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Heat: An Amateur’s Adventures as Kitchen Slave, Line Cook, Pasta-Maker, and Apprentice to a Dante-Quoting Butcher in Tuscany

October 10, 2006

Heat: An Amateur’s Adventures as Kitchen Slave, Line Cook, Pasta-Maker, and Apprentice to a Dante-Quoting Butcher in Tuscany

Bill Buford

 

In Heat, we follow Buford as he encounters star chef Mario Batali and decide to follow Batali’s path to becoming a chef through the different people that have influenced his cooking. More than that, Buford also enlists as a kitchen help in Batali’s three star restaurant: Babbo. Buford, nothing more than a foodie at the time, gets to learn from the best in the business in one of the most celebrated and busy kitchen in New York. The book also doubles as a biography of sort for Batali and following his rise to the top of the culinary world, from apprentice to Food TV.

 

Heat is a terrific read if you are in any way shape or form interested in the food business, how kitchens are run and how difficult it can be to work in the conditions these people work. Kitchens in high end restaurants are just like the ones in corner dinner, simply hot, filthy messes that there is a good chance that your meal has been seasoned with sweat and some other people’s food. More to that is the physically demands required by a job where you are in front of a very hot grill, standing up for 9 hours at a time without any breaks. From preparation the ingredients in the morning to the cooking and serving of those same ingredients at night, every step is on the clock, one fatal mistake can halt everything for a long time. The pressure is something a kitchen thrives on apparently and as Buford dutifully explains when in particularly tense situation:

 

“It was, I concluded, my first glimpse of what Mario had described as ‘the reality of the kitchen’- a roomful of adrenaline addicts”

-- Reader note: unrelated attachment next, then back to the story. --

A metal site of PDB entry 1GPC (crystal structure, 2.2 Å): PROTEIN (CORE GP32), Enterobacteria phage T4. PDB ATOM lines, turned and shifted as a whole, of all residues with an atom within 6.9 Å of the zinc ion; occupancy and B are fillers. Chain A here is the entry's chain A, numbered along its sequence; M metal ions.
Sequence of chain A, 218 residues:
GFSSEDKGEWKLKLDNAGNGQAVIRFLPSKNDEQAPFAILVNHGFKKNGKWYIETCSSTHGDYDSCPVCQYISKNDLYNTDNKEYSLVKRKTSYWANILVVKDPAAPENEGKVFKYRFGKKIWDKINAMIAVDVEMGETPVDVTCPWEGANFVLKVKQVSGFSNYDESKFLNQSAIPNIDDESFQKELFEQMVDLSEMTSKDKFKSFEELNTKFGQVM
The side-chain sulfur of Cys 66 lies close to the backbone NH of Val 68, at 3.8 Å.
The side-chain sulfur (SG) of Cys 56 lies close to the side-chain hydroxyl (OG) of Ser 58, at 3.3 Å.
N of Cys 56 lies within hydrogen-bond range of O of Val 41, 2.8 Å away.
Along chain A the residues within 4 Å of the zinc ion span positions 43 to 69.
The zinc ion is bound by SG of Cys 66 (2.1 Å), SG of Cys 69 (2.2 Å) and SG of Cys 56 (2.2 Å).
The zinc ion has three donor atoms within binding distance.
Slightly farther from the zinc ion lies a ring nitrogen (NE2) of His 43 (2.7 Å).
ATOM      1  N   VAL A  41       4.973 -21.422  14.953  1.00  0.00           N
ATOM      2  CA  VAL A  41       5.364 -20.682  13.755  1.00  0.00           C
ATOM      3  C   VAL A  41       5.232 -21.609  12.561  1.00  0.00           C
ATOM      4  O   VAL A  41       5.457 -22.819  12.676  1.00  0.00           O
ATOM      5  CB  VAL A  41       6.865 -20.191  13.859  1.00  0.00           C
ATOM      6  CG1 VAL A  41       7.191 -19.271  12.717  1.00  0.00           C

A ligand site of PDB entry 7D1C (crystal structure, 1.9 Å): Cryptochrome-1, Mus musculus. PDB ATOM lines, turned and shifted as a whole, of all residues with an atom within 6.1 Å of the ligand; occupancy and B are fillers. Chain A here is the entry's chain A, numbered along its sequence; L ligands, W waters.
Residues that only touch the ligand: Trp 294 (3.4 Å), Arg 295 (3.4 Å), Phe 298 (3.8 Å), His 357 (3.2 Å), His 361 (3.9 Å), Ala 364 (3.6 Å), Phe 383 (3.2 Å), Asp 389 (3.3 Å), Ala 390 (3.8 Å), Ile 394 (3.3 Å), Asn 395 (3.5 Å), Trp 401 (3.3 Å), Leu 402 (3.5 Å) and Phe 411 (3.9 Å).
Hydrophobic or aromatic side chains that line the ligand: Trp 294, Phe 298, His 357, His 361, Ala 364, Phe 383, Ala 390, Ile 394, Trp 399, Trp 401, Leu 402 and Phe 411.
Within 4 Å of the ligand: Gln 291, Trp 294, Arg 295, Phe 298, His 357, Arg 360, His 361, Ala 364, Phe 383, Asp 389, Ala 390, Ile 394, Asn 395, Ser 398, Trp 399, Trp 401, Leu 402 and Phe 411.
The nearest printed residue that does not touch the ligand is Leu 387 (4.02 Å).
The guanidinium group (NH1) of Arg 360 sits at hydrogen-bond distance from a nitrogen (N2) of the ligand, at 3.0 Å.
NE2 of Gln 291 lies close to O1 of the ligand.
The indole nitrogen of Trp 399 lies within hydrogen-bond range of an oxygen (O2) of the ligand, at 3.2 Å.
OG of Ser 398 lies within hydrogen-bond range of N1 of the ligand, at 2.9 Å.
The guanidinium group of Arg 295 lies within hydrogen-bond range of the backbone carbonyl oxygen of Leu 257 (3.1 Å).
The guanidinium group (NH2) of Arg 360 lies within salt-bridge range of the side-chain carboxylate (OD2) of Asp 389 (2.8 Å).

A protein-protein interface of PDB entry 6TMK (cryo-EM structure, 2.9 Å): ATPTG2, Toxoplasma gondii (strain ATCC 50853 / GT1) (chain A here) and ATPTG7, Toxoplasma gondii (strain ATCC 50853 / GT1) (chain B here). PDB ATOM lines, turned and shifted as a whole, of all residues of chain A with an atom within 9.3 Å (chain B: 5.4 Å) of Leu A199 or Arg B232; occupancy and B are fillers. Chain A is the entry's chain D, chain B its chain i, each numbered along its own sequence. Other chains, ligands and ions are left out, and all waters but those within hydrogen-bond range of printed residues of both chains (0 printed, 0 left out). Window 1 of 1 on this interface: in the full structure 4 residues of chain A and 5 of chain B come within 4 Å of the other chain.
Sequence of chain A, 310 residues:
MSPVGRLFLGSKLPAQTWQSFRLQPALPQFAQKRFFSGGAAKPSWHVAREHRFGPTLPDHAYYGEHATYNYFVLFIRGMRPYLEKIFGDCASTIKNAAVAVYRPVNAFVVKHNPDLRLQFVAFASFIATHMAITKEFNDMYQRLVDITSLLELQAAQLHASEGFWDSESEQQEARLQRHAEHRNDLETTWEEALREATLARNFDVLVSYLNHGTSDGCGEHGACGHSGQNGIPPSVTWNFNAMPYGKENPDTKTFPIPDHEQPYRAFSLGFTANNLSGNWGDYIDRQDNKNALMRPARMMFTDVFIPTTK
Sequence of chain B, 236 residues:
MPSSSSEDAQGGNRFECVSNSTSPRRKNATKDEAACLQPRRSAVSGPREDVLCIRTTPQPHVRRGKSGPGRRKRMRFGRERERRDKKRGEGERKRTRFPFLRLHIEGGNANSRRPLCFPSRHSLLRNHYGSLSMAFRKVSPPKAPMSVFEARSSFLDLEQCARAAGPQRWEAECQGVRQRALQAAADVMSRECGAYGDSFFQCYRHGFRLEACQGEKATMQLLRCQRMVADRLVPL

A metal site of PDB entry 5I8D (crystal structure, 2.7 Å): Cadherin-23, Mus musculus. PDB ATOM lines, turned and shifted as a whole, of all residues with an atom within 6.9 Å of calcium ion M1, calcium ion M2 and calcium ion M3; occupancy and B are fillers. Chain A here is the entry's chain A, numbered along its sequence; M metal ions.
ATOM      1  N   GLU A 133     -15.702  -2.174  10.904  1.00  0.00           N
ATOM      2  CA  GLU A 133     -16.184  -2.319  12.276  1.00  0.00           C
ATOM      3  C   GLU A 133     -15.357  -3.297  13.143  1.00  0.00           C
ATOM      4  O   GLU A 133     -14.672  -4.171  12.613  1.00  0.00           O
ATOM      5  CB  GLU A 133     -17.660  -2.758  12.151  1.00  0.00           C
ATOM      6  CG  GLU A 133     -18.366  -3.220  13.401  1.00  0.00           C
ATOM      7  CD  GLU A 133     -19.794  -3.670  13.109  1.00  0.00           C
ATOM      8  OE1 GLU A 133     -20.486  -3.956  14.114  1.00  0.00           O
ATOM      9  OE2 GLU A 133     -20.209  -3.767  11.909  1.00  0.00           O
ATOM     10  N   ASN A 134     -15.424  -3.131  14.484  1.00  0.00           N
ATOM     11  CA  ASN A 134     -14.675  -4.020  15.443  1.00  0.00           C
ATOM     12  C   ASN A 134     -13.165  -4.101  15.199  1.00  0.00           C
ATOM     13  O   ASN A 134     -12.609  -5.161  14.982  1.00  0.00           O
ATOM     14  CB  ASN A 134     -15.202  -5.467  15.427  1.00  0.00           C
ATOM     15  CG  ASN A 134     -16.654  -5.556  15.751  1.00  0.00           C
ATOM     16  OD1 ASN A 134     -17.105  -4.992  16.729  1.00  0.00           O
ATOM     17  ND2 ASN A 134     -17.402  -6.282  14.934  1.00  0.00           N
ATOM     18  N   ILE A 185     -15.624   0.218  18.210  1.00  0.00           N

Heat is more than just the memoir of a man trying to survive in busy kitchen, which he did admirably BTW, despite the cuts and bruises and the fact that he is in his late forties. Heat is about a quest of culinary knowledge bordering on the obsessive. What starts with Buford interviewing and getting to know Batali’s past as a chef soon evolves in a full fledge mania about the history of Italian cuisine and a search for the authentic in a country with as many variations on a dish as there is regions. The simplicity and the charm of Italian cuisine soon takes center stage as he interns and interviews some of the people trying to keep the cuisine as authentic as possible in a context where cuisine is as much global in its influences as it is local, cooking with local ingredients being increasingly important.

 

The Tuscan Dante-Quoting butcher of the title is the incredibly entertaining, but also troubled, Dario Cecchini. The most famous butcher in the world it is said of him, but he is also a fierce defendant of Tuscan cuisine that yells at “unworthy” customers and throws balsamic vinegar of the floor of local restaurants (it is from Emilia-Romagna). Cacchini is troubled by the fact that his Tuscan heritage is disappearing all around him and he doesn’t seem to be able to stop it, despite the fact that he is doing the food cop all around his small town. Buford comes into this situation and gets to learn from the Maestro himself and also gets to reflect on the state of Italian cooking, where it came from and where it is going.

 

The book addresses some of the important questions about Italian cooking as it found today and the way it has evolved, or rather, not evolved since the renaissance. It touches on sour subjects like Caterina de Medicis’ passage to France and how that might have influenced French cooking, probably the most recognized cooking in the world. The leaves us on a question mark and certainly another volume from Buford that seems as passionate and as manic in his research about cooking than anything he has done before. The tone of this book is incredibly light and fun and describes with accuracy the culinary underworld, as Anthony Bourdain would say, and describes Batali as would Rabelais in all his excess and charms. In the end, Batali only seems like a jumpstart to Buford’s awkward quest that becomes a lot more entertaining than anything Batali has done. One more on the plus side, the food descriptions are mouth watering.

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One comment

  1. […] Heat: An Amateur’s Adventures as Kitchen Slave, Line Cook, Pasta-Maker, and Apprentice to a Dante-Quoting Butcher in Tuscany […]



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